I collapse to my side and pant as my breath creates a stale, humid cloud around me. Contemplating on my future tomb, I wonder if I’ll ever be found here. If thousands of years from now some alien race will find me encased here and imagine they’ve stumbled upon royalty, like hidden chambers in the sands of Egypt. I enjoy the irony of that, only in death would anyone find me important again. But what would that prove? I have no battle with God. Rather, I still can’t figure out what led me here, as if something living in my mind destined me here, like a parasite, or a worm, or an evil twin. That’s what I sought to defeat.

I shift to my side, and as my eyes begin to adjust, I can see a faint light. Green, not like the redness bleeding out of the corridors at the entrance of the cave. Constant, it glows steadily, nonexpanding, but unwavering nonetheless. I push myself forward. One more bend, one more corner.

I see the end, it opens up into some kind of antechamber. The sluggish, bubbling flow of the river comes into earshot. Scrambling forward, I approach the berth into the chamber. While I never find the source of the light, there’s what appears to be a stockroom, and it gives me hope that perhaps there is some kind of civilization down here besides total Damnation. 

Footsteps, the shadows of two figures stand still. I quit moving. One squats down, a woman, I can see the light in the eyes of her silhouette. “You’ve come to the right place,” she calls to me. Her voice sounds genuine, reassuring, as if she knows what forced me down the yawning gullet of this evil moon, that I don’t need to explain myself.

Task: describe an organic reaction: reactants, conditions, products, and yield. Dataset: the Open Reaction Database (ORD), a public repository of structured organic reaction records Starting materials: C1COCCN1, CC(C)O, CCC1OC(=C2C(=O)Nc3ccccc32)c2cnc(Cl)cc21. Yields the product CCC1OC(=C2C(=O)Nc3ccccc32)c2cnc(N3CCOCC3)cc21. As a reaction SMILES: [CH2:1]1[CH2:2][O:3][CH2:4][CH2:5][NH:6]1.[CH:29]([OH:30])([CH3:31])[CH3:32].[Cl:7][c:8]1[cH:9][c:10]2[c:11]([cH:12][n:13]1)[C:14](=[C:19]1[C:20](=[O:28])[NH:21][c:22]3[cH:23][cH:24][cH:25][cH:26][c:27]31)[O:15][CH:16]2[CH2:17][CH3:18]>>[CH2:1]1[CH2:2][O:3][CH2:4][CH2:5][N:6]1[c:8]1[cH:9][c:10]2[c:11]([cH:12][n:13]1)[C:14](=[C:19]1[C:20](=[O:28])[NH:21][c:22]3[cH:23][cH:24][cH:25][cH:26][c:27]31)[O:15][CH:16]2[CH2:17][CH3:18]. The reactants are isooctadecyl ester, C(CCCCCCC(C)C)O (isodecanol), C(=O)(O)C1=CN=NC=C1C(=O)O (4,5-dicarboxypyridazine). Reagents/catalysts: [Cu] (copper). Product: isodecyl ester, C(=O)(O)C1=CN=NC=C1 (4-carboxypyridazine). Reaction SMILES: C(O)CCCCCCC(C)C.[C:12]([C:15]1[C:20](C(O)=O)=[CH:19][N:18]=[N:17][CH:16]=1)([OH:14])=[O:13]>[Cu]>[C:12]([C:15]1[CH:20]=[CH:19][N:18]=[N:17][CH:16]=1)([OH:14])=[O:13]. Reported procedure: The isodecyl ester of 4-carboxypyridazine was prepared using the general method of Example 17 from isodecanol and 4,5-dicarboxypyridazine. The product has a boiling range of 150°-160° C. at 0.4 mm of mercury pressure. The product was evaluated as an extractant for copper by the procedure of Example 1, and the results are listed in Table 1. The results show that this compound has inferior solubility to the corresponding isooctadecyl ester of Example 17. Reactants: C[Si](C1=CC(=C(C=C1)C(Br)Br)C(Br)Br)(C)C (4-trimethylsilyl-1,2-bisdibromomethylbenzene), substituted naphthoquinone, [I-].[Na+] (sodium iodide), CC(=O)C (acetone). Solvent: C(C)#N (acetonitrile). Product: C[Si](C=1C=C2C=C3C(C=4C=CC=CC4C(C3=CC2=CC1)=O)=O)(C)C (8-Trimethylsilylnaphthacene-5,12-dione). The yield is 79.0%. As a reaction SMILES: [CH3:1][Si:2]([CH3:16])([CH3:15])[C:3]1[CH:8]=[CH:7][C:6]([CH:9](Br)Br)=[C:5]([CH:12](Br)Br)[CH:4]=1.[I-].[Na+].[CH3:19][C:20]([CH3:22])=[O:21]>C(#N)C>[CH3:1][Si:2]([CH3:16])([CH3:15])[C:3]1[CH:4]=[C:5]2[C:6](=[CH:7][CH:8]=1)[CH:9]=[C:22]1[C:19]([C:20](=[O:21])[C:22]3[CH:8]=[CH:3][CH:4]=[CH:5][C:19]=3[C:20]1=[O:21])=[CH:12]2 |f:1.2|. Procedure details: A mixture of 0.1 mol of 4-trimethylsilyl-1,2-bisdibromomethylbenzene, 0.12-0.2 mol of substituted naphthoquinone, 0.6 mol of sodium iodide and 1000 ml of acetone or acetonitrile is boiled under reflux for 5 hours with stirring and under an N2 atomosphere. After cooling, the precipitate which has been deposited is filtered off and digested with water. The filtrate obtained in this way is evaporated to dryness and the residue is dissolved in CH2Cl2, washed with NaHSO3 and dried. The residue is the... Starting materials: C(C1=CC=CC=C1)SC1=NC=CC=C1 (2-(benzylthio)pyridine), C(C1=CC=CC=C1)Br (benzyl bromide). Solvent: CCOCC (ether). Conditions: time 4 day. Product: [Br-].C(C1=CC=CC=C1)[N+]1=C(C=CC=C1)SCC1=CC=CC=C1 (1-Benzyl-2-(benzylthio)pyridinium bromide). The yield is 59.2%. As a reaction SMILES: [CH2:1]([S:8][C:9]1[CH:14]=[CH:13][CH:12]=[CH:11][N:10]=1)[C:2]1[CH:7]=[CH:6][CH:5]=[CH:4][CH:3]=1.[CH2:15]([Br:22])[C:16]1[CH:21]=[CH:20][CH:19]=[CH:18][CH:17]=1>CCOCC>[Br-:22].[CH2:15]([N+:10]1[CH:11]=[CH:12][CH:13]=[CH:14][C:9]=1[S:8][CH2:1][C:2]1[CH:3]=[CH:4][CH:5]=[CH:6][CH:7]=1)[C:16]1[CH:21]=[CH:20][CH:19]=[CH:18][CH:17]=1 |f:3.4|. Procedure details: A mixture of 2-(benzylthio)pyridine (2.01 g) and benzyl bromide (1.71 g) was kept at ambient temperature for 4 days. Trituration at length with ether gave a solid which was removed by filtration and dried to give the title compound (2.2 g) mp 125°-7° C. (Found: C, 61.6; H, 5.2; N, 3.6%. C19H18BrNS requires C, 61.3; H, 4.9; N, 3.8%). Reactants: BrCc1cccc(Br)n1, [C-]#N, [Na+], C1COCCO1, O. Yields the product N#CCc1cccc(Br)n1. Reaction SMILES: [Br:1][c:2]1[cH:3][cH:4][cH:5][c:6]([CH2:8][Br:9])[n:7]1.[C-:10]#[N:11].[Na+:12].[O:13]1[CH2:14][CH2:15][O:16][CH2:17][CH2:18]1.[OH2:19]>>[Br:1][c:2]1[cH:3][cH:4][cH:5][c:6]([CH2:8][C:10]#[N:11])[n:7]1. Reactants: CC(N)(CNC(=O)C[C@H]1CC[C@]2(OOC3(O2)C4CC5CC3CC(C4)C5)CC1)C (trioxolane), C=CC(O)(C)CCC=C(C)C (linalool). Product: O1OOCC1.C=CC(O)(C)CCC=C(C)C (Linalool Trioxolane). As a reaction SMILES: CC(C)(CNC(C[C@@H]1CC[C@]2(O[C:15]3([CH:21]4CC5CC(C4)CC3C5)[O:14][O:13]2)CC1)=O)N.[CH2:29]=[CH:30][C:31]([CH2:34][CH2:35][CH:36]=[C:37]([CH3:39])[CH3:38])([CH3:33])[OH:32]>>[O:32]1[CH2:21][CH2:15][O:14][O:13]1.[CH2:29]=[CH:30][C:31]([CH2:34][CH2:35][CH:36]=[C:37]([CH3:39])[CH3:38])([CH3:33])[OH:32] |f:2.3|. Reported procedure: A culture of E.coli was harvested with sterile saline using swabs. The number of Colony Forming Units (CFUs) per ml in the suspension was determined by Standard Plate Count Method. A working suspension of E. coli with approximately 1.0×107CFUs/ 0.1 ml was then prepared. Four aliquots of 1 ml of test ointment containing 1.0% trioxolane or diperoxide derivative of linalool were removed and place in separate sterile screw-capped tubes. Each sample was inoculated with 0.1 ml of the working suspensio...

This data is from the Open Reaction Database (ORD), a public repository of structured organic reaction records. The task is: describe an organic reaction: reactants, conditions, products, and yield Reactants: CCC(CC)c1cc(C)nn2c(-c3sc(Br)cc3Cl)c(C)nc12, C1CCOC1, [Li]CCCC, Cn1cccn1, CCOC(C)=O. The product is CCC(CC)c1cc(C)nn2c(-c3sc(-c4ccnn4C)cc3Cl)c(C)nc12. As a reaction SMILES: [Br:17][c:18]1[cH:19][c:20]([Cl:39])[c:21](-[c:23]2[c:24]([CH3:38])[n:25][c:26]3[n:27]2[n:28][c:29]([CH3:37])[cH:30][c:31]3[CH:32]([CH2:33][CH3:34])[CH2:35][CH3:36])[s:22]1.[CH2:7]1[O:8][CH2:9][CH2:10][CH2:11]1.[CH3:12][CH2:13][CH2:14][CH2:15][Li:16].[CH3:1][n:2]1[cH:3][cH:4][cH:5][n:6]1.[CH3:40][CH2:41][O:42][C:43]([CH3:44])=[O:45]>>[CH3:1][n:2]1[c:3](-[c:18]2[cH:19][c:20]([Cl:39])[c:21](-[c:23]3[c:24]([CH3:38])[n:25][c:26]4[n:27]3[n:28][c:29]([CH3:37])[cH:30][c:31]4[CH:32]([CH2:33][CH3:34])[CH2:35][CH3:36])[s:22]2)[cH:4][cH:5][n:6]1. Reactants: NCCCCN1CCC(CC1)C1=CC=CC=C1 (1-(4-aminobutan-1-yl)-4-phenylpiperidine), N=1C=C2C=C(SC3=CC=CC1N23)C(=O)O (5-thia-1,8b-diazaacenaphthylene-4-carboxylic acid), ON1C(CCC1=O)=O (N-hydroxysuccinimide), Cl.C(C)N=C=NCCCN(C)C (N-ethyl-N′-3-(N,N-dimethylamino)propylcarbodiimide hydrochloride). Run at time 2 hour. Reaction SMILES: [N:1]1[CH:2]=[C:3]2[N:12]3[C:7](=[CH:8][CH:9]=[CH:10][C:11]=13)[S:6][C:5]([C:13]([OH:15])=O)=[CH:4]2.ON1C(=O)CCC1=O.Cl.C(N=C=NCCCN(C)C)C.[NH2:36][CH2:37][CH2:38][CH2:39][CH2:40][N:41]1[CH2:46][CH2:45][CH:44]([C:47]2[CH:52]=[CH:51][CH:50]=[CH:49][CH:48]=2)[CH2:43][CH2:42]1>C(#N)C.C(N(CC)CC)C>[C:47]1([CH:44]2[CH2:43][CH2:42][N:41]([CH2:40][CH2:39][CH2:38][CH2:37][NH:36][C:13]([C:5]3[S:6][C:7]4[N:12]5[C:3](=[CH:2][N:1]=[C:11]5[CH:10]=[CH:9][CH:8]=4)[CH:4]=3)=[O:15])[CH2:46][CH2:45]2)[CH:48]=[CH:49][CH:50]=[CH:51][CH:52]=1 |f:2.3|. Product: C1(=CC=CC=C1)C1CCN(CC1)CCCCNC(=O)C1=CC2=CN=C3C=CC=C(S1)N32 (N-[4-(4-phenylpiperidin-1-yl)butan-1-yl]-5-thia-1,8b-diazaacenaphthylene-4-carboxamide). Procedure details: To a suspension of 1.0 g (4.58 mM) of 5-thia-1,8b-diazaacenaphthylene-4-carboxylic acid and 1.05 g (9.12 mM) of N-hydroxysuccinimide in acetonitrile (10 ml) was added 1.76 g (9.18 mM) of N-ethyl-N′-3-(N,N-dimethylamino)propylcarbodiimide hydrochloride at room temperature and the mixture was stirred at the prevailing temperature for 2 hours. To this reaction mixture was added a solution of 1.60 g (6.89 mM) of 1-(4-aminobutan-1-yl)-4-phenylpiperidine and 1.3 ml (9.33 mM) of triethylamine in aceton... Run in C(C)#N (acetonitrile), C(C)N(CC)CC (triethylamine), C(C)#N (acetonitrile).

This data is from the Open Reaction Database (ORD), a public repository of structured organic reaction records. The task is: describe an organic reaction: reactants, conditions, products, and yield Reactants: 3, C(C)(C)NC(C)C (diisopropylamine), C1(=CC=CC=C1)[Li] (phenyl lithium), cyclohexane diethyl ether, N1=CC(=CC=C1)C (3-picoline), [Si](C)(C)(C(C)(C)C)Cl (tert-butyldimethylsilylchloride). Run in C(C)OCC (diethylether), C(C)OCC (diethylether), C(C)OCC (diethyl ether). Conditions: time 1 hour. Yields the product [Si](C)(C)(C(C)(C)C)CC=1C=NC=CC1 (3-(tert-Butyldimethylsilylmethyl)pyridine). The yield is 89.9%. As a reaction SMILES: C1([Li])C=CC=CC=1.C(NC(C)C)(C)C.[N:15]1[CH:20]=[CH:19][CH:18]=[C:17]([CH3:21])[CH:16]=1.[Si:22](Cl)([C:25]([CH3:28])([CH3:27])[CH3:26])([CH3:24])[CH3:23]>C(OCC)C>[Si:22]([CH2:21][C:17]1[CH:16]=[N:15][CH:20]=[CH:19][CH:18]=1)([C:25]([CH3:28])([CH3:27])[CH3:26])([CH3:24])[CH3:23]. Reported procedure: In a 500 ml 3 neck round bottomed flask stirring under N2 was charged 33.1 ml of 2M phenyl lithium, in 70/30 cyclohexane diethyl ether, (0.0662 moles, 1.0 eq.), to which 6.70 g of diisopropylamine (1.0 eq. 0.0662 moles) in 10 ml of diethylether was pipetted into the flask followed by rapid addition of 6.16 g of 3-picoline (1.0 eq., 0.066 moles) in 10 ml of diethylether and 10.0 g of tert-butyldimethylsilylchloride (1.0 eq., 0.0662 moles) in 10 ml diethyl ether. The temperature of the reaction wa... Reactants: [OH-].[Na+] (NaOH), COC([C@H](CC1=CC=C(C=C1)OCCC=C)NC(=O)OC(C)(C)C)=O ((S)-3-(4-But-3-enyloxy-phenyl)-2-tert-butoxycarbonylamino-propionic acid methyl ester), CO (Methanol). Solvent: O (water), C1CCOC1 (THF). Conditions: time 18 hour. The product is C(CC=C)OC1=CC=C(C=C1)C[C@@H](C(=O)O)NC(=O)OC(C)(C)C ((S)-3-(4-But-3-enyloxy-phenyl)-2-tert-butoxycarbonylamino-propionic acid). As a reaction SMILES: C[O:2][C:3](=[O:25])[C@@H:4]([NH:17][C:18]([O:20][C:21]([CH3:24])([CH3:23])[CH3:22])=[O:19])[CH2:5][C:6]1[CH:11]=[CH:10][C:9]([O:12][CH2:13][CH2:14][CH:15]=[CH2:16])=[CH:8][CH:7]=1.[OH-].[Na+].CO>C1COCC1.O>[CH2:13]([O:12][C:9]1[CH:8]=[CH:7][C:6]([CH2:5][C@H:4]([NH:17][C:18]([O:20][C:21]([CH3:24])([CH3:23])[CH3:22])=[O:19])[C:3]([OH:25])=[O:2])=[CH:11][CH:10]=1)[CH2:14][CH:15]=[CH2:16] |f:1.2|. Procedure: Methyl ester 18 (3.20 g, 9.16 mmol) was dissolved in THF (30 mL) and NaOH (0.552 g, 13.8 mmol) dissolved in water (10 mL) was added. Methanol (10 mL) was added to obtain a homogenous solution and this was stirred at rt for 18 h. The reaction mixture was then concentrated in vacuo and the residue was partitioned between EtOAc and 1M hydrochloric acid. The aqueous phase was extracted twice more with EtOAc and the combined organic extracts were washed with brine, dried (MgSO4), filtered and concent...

As I crawl out of the tunnel I attempt to stand, but yowl as a flash of pain grips my spine. “You’re safe here, for now,” the man next to her says, “You can take your time.” I hobble to a crate and sit down, slowly straightening my back. 

“Something I’m running out of these days.”

I eye the two of them, they’re both much taller than me with muscles like bodybuilders. The woman wears a white blouse tucked into tight black pants somewhat like a swashbuckler, and the man is dressed similarly with a thick bomber jacket.  

The woman approaches and bends over to look at my face, which lets me get a better look of hers. Her hair is jet black and cut forward in a bob, yet her features are striking. She looks vaguely Eurasian in a classical earthborn way, but what is most fascinating is her eyes. They are not synthetic, but possess an emerald glow. Same with the man, with slicked back hair and a modest beard who tilts his head toward a boat shifting in the dense muck of the river, like it’s in slow motion. “Might be able to find you some,” he says.

The woman lifts my arm over her shoulder and aids me to the boat. Her body radiates with an unusual warmth, feverish. I can feel some semblance of strength returning to my joints as I touch her. The man offers an arm as he helps me into the boat, and his body exudes Light in the same way. After climbing aboard I take a seat near the middle, and the woman stands confidently at the head with her hands on her waist like a captain, while the man sits down a few seats behind me and begins to row. How he can effortlessly guide the oar through this thick putrescence evades me.

We depart from the room, and the green light fades into the darkening tunnel. I see less and less, spare from the light which comes from their eyes and pierces through this enveloping darkness. “What are your names,” I ask.